Prof Samar Aoun is Perron Institute Research Chair in Palliative Care at The University of Western Australia. She is an inspirational champion for improved palliative care and greatly respected for her leadership and advocacy for a public health approach to palliative care and grief support, with greater community involvement. She is known as an innovator and a champion of practice and policy translation.
Professor Aoun’s research contribution has earned her international recognition, helping to improve understanding of palliative care and the opportunities for improvement through the compassionate communities model of care, with closer integration of clinical and community care aspects.
Her particular focus on improving the end-of-life journey for under-served groups such as people with motor neurone disease (MND) and dementia, terminally ill people who live alone, and family carers is admirable and one of many ways she is making a difference.
For palliative care to be accessible to everyone and everywhere, Prof Aoun’s vision is to make sure that every person, every family and every community knows what to do when someone is caring, dying or grieving. For this, she advocates for improving death literacy and grief literacy and for normalising having such conversations. Death, dying, grief and loss are everyone’s business and everyone’s responsibility in the community.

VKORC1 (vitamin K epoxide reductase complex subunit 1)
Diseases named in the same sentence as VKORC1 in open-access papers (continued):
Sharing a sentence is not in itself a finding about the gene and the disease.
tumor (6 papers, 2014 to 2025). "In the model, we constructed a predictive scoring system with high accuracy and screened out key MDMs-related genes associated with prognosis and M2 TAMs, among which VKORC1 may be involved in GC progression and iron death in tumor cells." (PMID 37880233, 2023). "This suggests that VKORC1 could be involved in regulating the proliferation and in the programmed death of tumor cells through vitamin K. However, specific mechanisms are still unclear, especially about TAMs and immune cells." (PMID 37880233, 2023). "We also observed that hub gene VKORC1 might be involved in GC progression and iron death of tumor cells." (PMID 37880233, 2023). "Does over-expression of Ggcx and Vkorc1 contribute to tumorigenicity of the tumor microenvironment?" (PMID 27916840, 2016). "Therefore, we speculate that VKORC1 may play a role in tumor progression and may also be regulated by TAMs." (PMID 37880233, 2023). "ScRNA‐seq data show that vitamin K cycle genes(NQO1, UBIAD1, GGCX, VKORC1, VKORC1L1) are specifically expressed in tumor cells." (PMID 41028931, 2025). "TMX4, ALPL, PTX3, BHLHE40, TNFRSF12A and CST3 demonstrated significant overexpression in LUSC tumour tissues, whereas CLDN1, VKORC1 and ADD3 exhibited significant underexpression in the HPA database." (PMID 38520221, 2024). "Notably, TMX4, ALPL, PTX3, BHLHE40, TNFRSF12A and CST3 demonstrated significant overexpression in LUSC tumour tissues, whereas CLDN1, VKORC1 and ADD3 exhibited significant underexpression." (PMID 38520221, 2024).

In a voluntary capacity, Professor Aoun is co-founder and chair of the South West Compassionate Communities Network in Western Australia, Vice-President of MND Australia , President of the MND Association of WA, and a board member of Palliative Care WA.
At the international level, she is a member of Public Health Palliative Care International, and the European Association for Palliative Care reference group on public health palliative care.
Among numerous awards, Professor Aoun received the Medal for Excellence from the European Society for Person Centred Healthcare in 2018 and the Centenary Medal in 2003 from Australia’s Prime Minister.
Prof Aoun comes from the village of Hamat in North Lebanon, having emigrated to Australia in 1992 with her husband and two children, after finishing her studies in the UK.